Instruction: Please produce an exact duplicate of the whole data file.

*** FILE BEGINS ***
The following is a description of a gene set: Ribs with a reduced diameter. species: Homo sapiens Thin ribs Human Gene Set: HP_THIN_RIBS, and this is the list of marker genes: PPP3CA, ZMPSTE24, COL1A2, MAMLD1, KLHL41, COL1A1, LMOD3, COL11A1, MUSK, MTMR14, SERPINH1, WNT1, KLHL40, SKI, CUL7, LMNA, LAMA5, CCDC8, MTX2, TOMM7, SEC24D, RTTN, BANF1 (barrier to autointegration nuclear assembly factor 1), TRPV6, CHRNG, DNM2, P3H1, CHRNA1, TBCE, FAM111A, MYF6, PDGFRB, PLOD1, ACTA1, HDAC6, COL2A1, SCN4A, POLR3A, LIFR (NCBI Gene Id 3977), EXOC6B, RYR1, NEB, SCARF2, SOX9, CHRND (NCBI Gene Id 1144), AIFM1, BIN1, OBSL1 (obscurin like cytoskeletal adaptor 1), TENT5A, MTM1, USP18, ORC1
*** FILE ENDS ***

The following is a description of a gene set: Ribs with a reduced diameter. species: Homo sapiens Thin ribs Human Gene Set: HP_THIN_RIBS, and this is the list of marker genes: PPP3CA, ZMPSTE24, COL1A2, MAMLD1, KLHL41, COL1A1, LMOD3, COL11A1, MUSK, MTMR14, SERPINH1, WNT1, KLHL40, SKI, CUL7, LMNA, LAMA5, CCDC8, MTX2, TOMM7, SEC24D, RTTN, BANF1 (barrier to autointegration nuclear assembly factor 1), TRPV6, CHRNG, DNM2, P3H1, CHRNA1, TBCE, FAM111A, MYF6, PDGFRB, PLOD1, ACTA1, HDAC6, COL2A1, SCN4A, POLR3A, LIFR (NCBI Gene Id 3977), EXOC6B, RYR1, NEB, SCARF2, SOX9, CHRND (NCBI Gene Id 1144), AIFM1, BIN1, OBSL1 (obscurin like cytoskeletal adaptor 1), TENT5A, MTM1, USP18, ORC1